Block By Block: New York Street Historians

On Sunday, November 20th, 2011, I curated an event titled "Block By Block: New York Street Historians" at UnionDocs, the documentary collaborative in Williamsburg, Brooklyn. The event was a panel discussion with several "street historians" who are creatively exploring and documenting the city - author Kevin Walsh of Forgotten New York, location scout Nick Carr of Scouting New York, urban explorer Moses Gates of All City New York, and tour guide Cindy VandenBosch of Urban Oyster. "Block by Block" was featured in the Wall Street Journal, Urban Omnibus, and the Brooklyn Paper, and in an article I wrote for PBS 13 WNET's website, MetroFocus. The event was part of a series of UnionDocs panels I am curating - the first, from April 2011, was "Down the Road: Modern New York Street Photographers." More information can be seen at the UnionDocs website.

The following is from my description of "Block By Block":

"In a city as vast as New York, there is always a story waiting to be told, a block waiting to be walked, a building with an unwritten history. Over the past decade, many New Yorkers have been creatively documenting the changing streets of the city on websites and blogs. Often, these modern day storytellers are not historians or authors by training. Their work is part of a tradition of “unofficial,” “informal,” “underground,” and “alternative” histories of New York City. However, after walking through the city block by block, a better title for their work could be “street history.”

The modern New York City street historian can be traced back to George G. Foster, a reporter who explored 1800′s New York as it grew from a town into a modern metropolis. His seminal work, “New York By Gas Light” (1850), is considered a groundbreaking example of urban non-fiction, and presented “the under-ground story – of life in New York,” with portraits of “the festivities of prostitution, the orgies of pauperism, the haunts of theft and murder, the scenes of drunkenness and beastly debauch.”

Foster’s candid explorations of New York’s streetscapes directly influenced the work of many writers in the 1900′s, including Joseph Mitchell – The New Yorker magazine’s “poet of the waterfront,” Herbert Asbury – a reporter who penned a series of “informal” New York histories including “The Gangs of New York,” and Meyer Berger – a Pulitzer Prize winning journalist and “incurable New Yorker” whose colorful New York portraits were published in several collections.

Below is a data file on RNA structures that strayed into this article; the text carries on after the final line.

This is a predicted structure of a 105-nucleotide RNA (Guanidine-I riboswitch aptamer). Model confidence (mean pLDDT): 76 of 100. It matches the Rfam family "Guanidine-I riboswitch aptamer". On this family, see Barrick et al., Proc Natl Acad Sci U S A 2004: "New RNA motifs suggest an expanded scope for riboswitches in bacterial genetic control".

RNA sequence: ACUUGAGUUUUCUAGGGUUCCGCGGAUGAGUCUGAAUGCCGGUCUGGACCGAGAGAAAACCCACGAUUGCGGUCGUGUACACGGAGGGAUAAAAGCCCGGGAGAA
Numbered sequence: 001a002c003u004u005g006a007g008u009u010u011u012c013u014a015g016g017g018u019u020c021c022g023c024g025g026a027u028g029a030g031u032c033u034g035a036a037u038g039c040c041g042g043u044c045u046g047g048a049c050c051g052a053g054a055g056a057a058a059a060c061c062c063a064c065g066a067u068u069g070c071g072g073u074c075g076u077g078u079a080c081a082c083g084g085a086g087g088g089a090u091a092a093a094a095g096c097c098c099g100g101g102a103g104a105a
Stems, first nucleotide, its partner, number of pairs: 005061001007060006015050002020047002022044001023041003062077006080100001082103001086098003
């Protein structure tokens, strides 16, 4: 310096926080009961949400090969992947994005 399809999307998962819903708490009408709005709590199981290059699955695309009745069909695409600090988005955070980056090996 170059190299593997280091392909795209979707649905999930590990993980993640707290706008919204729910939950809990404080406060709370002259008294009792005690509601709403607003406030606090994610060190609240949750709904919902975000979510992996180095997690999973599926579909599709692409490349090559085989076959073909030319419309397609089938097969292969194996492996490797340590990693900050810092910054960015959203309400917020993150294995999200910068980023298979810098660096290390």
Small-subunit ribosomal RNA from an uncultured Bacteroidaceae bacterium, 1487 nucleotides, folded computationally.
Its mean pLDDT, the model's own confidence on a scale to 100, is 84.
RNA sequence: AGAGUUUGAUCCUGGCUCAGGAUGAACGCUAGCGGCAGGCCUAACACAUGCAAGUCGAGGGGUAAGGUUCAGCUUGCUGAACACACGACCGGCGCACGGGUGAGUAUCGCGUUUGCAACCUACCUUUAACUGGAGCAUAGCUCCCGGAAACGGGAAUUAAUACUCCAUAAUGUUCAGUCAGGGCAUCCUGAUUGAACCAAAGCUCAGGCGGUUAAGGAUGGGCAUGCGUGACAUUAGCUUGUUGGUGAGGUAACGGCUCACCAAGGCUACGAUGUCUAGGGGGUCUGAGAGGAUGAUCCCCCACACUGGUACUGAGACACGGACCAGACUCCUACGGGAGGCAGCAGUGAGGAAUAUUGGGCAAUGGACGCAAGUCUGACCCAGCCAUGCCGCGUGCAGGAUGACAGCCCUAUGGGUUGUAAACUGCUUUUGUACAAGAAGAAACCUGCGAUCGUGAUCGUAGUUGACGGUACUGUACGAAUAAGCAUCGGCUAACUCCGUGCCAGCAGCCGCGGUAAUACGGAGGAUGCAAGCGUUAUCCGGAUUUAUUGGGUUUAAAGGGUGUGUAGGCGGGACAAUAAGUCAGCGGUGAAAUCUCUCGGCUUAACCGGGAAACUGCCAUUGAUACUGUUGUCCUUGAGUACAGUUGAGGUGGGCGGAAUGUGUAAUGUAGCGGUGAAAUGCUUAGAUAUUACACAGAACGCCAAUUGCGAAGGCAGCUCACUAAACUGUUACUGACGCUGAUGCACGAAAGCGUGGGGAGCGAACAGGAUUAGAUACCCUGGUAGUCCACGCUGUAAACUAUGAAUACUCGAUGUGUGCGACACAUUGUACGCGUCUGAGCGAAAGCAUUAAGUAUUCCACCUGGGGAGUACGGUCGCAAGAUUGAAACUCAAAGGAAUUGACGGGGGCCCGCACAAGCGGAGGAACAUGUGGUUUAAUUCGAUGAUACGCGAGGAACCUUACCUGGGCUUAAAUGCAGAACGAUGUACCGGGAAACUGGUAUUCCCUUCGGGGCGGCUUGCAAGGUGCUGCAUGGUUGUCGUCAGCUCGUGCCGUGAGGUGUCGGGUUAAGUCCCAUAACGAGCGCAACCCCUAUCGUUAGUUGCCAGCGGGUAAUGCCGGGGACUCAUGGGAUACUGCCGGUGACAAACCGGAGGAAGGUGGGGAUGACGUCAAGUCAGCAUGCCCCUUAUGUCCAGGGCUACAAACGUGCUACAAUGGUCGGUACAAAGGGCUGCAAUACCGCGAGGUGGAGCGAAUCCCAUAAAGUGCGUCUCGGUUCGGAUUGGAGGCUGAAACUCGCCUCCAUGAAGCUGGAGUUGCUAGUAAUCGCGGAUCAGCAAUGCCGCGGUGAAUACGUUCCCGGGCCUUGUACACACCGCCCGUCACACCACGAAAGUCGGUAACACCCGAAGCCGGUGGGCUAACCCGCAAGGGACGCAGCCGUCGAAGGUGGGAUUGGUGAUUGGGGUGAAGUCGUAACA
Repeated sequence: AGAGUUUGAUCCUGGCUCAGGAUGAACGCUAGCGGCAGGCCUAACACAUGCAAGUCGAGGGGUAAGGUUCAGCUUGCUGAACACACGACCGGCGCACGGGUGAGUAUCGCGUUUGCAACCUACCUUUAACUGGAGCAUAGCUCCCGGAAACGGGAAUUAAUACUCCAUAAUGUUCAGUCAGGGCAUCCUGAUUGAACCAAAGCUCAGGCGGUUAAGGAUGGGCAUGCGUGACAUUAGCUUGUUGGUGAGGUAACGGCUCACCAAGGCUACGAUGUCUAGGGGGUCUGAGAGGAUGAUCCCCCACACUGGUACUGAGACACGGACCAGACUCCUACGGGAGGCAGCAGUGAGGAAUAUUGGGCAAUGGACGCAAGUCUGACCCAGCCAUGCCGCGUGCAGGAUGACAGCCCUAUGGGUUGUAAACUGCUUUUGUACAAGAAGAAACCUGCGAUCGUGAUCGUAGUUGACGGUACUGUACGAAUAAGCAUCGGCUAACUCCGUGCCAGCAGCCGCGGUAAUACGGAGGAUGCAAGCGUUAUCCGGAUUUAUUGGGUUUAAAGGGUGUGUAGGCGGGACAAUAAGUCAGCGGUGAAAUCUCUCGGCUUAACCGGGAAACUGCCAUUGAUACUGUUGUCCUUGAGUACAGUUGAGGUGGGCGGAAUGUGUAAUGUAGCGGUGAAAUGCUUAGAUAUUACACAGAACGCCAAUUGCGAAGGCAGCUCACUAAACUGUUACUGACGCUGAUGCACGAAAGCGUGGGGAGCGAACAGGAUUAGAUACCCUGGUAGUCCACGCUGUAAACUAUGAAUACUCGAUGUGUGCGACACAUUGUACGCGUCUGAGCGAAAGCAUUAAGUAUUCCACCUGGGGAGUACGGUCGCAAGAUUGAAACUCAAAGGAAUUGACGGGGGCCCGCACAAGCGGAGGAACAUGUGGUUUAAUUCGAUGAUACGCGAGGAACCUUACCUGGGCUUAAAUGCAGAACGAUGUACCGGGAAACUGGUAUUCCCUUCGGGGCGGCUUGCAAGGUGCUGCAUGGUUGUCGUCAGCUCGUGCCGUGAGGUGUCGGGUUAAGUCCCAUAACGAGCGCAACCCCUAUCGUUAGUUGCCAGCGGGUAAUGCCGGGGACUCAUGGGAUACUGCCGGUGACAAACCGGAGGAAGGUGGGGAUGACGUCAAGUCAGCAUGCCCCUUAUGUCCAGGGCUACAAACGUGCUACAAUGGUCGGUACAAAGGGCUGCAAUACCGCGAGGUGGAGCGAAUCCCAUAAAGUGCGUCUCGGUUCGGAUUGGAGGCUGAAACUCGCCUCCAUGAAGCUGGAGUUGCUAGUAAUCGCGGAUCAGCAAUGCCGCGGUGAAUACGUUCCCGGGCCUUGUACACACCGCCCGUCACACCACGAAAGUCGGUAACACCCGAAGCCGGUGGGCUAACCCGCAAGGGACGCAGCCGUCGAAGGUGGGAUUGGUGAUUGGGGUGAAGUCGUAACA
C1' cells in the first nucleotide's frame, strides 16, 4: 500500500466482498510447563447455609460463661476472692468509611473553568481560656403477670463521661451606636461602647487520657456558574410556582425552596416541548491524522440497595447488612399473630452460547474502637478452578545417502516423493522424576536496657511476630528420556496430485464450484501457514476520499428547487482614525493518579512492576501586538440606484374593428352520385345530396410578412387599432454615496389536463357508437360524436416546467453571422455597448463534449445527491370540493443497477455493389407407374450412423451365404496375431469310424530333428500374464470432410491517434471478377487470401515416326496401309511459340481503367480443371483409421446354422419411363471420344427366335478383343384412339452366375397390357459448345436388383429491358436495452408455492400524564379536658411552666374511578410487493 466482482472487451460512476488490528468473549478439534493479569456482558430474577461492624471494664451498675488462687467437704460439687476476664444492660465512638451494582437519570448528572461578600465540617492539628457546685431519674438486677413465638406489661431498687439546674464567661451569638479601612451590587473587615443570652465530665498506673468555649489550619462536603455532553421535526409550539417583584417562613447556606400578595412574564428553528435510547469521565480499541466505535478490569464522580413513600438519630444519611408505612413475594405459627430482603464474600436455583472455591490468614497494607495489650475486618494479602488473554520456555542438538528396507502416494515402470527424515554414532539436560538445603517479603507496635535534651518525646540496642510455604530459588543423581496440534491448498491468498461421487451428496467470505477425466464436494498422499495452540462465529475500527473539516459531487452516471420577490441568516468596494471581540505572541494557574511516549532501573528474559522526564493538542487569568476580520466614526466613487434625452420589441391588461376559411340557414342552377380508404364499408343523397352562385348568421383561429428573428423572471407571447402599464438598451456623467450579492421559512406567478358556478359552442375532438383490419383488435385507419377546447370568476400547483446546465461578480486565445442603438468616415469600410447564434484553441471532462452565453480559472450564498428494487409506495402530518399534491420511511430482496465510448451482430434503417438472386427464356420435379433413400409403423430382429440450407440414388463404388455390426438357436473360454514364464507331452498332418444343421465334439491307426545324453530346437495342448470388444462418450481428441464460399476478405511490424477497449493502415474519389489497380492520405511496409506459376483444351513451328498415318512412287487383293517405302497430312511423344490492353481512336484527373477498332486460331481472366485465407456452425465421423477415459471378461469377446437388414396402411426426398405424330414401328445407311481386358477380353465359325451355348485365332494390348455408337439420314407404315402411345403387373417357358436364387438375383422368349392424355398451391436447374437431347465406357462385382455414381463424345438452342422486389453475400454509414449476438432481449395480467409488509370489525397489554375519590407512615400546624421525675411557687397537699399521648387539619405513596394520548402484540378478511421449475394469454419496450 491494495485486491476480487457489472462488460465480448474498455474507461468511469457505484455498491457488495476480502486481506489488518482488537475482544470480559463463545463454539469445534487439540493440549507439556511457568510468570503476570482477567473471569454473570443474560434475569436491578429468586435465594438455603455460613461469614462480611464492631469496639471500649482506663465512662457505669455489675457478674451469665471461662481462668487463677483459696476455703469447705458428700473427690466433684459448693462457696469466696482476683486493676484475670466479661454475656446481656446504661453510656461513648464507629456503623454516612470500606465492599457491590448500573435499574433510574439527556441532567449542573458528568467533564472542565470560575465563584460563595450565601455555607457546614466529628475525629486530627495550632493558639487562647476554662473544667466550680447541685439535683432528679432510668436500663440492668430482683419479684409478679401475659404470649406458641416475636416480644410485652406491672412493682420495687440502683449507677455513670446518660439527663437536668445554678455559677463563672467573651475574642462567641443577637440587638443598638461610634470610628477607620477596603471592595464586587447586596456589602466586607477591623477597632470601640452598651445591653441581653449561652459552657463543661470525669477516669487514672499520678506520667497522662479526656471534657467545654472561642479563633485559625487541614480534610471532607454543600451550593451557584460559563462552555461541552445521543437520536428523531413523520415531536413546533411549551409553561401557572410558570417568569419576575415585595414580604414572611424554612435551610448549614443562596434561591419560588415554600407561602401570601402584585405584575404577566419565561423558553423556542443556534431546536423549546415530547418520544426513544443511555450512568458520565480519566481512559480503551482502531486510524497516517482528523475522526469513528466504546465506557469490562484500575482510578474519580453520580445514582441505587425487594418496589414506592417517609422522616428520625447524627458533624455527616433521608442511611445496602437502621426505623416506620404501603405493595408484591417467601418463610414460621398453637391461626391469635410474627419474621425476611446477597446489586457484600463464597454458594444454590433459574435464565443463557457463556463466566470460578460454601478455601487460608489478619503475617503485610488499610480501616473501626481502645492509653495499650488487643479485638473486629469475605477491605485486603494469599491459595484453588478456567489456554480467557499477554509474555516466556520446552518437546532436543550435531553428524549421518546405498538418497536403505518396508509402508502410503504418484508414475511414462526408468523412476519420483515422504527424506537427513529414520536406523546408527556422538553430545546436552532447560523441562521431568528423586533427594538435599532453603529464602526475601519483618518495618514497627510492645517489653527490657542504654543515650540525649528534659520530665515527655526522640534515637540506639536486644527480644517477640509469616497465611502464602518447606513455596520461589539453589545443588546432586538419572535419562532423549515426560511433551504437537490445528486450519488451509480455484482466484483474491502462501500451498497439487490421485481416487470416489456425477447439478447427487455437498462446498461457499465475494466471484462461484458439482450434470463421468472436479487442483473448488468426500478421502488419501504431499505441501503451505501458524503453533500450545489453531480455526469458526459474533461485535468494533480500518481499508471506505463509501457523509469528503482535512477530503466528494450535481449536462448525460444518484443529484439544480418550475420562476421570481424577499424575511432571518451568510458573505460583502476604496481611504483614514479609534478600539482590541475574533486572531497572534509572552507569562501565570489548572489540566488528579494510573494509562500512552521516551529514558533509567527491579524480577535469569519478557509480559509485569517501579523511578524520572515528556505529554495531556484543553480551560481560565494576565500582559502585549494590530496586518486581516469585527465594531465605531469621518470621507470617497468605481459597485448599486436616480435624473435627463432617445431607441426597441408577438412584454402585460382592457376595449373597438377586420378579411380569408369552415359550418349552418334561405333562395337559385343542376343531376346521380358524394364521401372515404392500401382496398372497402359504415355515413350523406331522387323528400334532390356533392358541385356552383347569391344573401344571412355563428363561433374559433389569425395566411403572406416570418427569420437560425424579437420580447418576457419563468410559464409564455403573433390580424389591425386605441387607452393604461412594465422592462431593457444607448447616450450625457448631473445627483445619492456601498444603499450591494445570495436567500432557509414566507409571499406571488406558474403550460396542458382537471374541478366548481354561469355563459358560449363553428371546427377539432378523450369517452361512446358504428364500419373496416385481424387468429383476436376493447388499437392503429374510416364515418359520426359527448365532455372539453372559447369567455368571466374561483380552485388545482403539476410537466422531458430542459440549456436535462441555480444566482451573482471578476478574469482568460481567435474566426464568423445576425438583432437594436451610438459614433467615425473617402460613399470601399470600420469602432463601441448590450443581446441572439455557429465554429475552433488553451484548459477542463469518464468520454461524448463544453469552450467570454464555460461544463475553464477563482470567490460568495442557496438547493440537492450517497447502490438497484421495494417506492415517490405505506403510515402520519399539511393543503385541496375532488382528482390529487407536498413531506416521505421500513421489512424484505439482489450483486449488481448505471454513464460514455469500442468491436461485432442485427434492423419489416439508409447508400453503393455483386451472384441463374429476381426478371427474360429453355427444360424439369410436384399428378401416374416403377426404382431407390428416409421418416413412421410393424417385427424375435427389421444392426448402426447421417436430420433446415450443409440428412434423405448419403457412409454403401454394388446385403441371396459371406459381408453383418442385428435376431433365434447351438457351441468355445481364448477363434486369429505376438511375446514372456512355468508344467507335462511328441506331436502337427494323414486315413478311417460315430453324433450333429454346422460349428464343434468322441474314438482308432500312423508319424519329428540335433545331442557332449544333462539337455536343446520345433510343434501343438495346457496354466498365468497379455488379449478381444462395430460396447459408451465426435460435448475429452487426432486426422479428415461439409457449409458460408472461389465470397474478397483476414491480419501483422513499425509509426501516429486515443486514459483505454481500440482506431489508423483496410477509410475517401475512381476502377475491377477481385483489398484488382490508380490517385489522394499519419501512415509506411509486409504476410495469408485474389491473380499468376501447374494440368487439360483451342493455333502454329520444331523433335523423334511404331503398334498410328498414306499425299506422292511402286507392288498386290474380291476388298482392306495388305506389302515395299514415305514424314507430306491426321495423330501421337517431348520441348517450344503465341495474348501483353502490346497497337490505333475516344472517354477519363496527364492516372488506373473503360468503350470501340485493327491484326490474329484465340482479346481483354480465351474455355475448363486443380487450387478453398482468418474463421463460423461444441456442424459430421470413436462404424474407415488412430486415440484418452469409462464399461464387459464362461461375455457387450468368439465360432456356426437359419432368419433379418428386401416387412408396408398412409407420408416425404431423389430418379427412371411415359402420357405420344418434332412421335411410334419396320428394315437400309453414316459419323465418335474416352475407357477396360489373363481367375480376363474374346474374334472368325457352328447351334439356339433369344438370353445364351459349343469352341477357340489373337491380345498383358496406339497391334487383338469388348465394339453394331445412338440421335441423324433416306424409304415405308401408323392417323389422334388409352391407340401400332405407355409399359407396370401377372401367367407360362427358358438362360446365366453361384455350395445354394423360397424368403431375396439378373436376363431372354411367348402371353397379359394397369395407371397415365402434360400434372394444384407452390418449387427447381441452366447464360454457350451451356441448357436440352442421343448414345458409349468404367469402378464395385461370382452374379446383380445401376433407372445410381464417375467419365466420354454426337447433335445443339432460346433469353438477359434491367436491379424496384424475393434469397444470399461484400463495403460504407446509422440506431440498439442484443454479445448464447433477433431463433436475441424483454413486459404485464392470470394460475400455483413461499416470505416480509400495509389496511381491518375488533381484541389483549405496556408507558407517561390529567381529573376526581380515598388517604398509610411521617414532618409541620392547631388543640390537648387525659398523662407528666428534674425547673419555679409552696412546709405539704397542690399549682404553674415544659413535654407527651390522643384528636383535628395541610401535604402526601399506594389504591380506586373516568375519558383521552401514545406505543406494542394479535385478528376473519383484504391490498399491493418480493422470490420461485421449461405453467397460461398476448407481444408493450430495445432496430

In the same era, several New York street historians physically embraced the challenge of exploring modern New York. For his magnum opus, “History in Asphalt” (1978), amateur historian John McNamara walked, biked or canoed every street in the Bronx, creating an exhaustive encyclopedia of street and place names. His peers include Commander Thomas J. Keane, who completed his walk of every street on Manhattan Island in 1954. Unfortunately, Keane did not keep a diary, but in the next century, Robert Jay Kaufman did, writing “Blockology: An Offbeat Walking Guide to Lower Manhattan” (2005), after walking the 1,544 blocks below 14th Street, a distance of about 300 miles.

Today’s panel brings together four active New York City street historians – a guide, an author, an urban explorer, and a location scout – who are tirelessly exploring the 21st century city, block by block, on their own unique paths - Nathan Kensinger, curator"

Announcing The Newtown Creek Armada

On November 8th, 2011, The North Brooklyn Public Art Coalition (nbART) announced the selection of its sixth public art project, The Newtown Creek Armada, an interactive installation in which a model boat pond will be created on the Newtown Creek, one of America's most polluted waterways. The Newtown Creek Armada is a collaboration between myself and two other Brooklyn artists - Laura Chipley and Sarah Nelson Wright - whose work also explores industry, ecology, and change in urban spaces. The project was created in response to nbECO 2012, an open call seeking environmentally and sustainability conscious art installations.

The Newtown Creek Armada will be launched in Fall 2012, when visitors will be invited to pilot a fleet of artist-created, miniature, radio-controlled boats along the Newtown Creek's surface, while at the same time documenting the world hidden beneath the water. Each boat in The Armada will be equipped with a waterproof camera, allowing participants to record a unique voyage on and under the creek. Video from these underwater explorations will be on view at the creek, giving visitors a chance to virtually immerse themselves in the toxic waters of this Superfund site. In 2013, the archive of voyages from The Armada will be presented in an immersive gallery installation.

The Newtown Creek has been a neglected toxic waste zone for more than a century, and has been described as "the bleeding edge of an environmental disaster, one of the largest oil spills in the world," by Mother Jones Magazine. I have been photographing the polluted banks of the Newtown Creek for several years, as part of my explorations of New York City's industrial edges. Photo essays on this website about aspects of life along the creek include Newtown Creek: Brooklyn Shores (2011), Secret Parties (2009), The Dutch Kills (2008) and Linden Hill Tracks (2007). In 2010, the Newtown Creek was declared a Superfund site by the Environmental Protection Agency, and a massive cleanup effort is now underway. The Newtown Creek Armada will engage the long history of the creek while inviting the public to explore the potential of its polluted waters.

For more information on The Newtown Creek Armada, please visit the project's website: